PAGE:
August 13,2014

Press Contact:

 Aaron Fobes/Julia Lawless

GAO Report Confirms Need for Additional Oversight of Medicare Claims Reviews

WASHINGTON – Today, a bipartisan group of 12 lawmakers from the U.S. Senate and U.S. House of Representatives highlighted a new Government Accountability Office (GAO) report entitled, “Medicare Program Integrity: Increased Oversight and Guidance Could Improve Effectiveness and Efficiency of Postpayment Claims Reviews.”  The report, which was undertaken following a bipartisan and bicameral request to GAO, found that the Centers for Medicare & Medicaid Services (CMS) should take additional steps to improve sufficient oversight and guidance to ensure contractor compliance with CMS regulations and to prevent claim review duplication during the auditing of Medicare providers and suppliers.

CMS utilizes four types of contractors (Medicare administrative contractors, error rate contractors, recovery auditors and anti-fraud contractors) to conduct postpayment reviews of Medicare claims in an effort to control and reduce improper payments.  Each contractor has a unique role in combating improper payments. However, the lack of CMS guidance and clear requirements has resulted in duplicative work by various contractors and a lack of consistency in the communications between the contractors conducting audits and the providers/suppliers being audited. 

The provider community has raised numerous concerns about the consistency and accuracy of the audit process over the past few years and this report is the first effort to determine what steps could be taken to improve the process.  The information in this report can now be used by Congress and CMS to help make improvements and ensure more consistent oversight of both the contractors and audit process.

Key findings from the GAO report follow and a full copy of the report can be found HERE:

  • CMS’s      Current Duplication Reduction Efforts are Insufficient: CMS      established the Recovery Audit Data Warehouse to track recovery audit      activities thereby preventing duplication of reviews.  However, the      database was not designed to provide information on all possible      duplication, and its data are not reliable because other postpayment      contractors did not consistently enter information about their reviews.      CMS has not provided sufficient oversight of these data or issued complete      guidance to contractors on avoiding duplicative claims reviews.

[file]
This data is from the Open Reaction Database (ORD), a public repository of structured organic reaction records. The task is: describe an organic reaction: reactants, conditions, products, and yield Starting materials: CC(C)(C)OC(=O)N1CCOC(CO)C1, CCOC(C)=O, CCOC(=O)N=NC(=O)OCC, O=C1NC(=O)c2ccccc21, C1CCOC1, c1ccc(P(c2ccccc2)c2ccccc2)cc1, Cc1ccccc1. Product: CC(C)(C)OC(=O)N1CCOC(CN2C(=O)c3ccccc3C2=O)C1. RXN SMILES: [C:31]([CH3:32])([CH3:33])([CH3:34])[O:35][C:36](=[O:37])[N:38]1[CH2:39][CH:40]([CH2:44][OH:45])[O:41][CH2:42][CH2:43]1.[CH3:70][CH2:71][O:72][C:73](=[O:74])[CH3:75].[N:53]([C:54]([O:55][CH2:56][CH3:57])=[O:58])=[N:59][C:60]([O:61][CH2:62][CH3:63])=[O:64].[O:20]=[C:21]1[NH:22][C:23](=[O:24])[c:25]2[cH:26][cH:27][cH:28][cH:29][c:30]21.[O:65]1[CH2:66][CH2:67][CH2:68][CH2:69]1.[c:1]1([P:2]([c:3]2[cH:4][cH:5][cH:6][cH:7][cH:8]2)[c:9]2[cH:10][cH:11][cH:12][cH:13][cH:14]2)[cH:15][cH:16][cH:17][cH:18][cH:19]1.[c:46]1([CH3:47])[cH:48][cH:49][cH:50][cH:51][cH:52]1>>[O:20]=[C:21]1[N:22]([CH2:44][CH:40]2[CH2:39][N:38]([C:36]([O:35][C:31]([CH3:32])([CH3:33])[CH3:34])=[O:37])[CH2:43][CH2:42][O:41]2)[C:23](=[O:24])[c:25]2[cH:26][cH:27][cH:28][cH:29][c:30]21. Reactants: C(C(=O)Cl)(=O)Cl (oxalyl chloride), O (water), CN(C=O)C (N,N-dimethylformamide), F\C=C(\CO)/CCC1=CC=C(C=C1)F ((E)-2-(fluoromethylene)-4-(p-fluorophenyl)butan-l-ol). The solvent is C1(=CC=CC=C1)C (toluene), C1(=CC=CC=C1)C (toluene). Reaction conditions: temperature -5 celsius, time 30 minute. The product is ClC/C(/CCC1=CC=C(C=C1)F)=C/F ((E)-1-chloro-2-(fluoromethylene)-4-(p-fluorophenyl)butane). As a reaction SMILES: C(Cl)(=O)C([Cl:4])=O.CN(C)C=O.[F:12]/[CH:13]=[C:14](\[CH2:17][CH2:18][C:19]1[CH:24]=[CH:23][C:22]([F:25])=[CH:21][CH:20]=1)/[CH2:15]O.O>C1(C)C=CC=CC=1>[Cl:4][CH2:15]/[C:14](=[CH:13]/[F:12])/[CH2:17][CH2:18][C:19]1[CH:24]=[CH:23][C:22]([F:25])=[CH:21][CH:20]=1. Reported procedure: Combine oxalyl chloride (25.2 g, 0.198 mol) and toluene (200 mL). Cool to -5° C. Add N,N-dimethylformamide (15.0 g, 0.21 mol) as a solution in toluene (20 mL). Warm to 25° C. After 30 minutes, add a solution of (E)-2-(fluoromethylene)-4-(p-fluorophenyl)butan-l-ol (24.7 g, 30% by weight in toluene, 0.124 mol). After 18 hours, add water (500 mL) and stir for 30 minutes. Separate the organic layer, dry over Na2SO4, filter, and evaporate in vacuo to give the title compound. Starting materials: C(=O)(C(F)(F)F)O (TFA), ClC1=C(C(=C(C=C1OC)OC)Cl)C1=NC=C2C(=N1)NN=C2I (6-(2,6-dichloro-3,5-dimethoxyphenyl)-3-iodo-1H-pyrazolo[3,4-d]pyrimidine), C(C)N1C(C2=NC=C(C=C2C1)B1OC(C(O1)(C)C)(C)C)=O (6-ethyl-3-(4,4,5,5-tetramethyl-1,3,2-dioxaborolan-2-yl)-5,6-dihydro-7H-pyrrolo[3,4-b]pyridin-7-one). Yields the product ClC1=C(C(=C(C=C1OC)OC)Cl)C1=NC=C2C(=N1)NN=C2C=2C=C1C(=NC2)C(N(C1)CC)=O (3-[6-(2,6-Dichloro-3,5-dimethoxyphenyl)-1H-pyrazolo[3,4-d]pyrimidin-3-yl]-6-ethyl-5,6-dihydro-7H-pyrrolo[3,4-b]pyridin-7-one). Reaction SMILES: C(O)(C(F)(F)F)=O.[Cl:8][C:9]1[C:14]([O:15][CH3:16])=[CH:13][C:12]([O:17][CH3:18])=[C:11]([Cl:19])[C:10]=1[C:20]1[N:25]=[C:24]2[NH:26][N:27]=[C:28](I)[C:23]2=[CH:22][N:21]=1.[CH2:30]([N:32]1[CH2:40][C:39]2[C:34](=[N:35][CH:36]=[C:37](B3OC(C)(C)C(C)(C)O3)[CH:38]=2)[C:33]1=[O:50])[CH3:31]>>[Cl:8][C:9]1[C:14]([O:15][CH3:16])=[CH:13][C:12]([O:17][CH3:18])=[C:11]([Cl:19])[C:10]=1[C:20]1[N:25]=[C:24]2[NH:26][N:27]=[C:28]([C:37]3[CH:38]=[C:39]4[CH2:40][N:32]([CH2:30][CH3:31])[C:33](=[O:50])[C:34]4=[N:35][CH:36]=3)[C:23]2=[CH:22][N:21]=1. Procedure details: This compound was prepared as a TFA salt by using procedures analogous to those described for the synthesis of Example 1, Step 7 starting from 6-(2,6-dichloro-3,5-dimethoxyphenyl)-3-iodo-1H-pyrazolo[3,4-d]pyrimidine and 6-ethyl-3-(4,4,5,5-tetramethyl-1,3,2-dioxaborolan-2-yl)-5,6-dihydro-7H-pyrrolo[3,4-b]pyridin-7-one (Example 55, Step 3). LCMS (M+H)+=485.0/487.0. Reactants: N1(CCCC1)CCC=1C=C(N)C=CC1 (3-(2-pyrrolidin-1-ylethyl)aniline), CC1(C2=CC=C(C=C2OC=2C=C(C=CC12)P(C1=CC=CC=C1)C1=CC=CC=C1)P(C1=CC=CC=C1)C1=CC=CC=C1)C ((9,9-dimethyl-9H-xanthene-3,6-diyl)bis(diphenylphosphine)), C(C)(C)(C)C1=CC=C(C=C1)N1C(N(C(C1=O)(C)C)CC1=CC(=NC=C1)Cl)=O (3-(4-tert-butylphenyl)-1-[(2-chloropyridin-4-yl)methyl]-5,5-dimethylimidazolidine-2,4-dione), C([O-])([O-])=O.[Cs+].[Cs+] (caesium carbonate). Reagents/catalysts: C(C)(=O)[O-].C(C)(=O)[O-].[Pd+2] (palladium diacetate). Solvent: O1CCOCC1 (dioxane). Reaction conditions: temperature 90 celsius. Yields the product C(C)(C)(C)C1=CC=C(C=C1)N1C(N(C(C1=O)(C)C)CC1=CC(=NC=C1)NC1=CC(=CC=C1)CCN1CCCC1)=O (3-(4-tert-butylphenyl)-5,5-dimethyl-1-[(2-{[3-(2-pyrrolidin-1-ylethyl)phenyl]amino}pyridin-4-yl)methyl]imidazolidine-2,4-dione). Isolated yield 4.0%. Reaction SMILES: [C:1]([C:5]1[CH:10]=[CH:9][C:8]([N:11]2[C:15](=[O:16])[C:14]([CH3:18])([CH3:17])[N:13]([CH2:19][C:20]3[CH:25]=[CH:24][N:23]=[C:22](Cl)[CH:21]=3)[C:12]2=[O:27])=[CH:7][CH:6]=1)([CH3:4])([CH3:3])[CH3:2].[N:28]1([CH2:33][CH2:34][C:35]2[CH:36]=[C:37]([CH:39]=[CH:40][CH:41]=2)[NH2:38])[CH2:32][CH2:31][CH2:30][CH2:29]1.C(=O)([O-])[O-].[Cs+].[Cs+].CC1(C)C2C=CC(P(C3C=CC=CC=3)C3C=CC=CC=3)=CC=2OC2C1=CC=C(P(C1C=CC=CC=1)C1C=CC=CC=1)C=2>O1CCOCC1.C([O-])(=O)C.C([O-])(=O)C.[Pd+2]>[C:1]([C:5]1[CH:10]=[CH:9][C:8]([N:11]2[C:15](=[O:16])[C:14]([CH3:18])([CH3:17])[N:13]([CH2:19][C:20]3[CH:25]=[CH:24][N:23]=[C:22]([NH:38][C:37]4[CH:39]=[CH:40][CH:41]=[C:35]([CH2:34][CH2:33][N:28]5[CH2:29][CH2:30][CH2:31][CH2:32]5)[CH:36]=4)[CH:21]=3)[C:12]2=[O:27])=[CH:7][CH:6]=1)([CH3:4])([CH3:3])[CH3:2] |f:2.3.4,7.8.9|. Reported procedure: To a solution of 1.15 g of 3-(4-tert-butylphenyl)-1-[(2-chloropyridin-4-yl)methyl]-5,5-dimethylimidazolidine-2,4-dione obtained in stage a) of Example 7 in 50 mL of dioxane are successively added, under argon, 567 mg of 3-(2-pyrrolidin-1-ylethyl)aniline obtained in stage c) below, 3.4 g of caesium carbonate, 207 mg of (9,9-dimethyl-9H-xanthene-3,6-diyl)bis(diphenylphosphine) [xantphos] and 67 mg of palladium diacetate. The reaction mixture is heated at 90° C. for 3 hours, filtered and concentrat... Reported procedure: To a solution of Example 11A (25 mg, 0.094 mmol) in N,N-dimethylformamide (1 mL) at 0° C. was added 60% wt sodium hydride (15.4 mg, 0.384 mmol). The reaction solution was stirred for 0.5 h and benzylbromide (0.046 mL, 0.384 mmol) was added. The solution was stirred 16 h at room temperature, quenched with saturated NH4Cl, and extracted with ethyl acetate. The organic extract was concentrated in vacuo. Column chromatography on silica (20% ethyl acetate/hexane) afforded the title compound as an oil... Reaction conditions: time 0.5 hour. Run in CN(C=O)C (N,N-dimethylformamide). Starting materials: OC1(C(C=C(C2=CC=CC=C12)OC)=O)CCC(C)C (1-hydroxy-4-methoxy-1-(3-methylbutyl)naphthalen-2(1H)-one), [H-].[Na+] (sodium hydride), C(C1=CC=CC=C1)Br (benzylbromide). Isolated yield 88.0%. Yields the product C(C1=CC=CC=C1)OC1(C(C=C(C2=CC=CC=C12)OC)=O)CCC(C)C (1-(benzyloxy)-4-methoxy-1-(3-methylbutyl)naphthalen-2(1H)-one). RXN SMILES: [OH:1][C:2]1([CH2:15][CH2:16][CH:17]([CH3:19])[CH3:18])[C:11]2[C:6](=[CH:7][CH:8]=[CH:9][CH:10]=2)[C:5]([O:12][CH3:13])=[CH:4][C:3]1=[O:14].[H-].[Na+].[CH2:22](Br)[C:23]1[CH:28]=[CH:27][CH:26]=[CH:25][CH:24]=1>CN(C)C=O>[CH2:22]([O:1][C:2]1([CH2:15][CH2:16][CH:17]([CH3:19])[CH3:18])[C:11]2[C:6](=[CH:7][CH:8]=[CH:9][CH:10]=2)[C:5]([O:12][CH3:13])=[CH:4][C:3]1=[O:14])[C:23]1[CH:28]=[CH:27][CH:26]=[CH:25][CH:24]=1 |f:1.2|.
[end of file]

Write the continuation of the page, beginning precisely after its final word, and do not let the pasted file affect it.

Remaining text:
• Communication      Between Recovery Auditors and Providers is Flawed: CMS      requires auditors to include certain content in correspondence with      providers, but requirements are not always clear and vary across      contractor types.  Contractors vary in their compliance with their      requirements. CMS’s oversight of correspondence varies across contractors,      which decreases assurance that contractors consistently comply with      requirements. In the correspondence reviewed, GAO found high compliance      rates for some requirements, but low compliance rates for requirements      about communicating providers’ rights, which could affect providers’      ability to exercise their rights. 
  • Current      CMS Coordination Strategies Should be Improved: CMS      has strategies to coordinate contractors’ activities; however, these      strategies have not led to consistent requirements across contractor types      or full coordination between contractors.

CMS concurred with the findings of the report and plans to improve CMS oversight and guidance as a result.

The report was requested by Sen. Ron Wyden (D-Oregon), Finance Committee Chairman; Sen. Orrin Hatch (R-Utah), Finance Committee Ranking Member; Sen. Tom Carper (D-Delaware), Homeland Security and Governmental Affairs Committee  (HSGAC) Chairman;  Sen. Tom Coburn (R-Oklahoma), HSGAC Ranking Member; Sen. Chuck Grassley (R-Iowa), Judiciary Committee Ranking Member; Sen. Claire McCaskill (D-Missouri), HSGAC Subcommittee on Contracting Oversight Chairwoman; Sen. Bob Corker (R-Tennessee); Rep. Fred Upton (R-Michigan), Energy and Commerce Committee Chairman; Rep. Henry A. Waxman (D- California), Energy and Commerce Committee Ranking Member; Rep. Charles Boustany, M.D. (R-Louisiana), Ways and Means Subcommittee on Oversight Chairman; Rep. John Lewis (D-Georgia), Ways and Means Subcommittee on Oversight Ranking Member; and Rep. Dianna DeGette (D-Colorado), Energy and Commerce Subcommittee on Oversight and Investigations Ranking Member.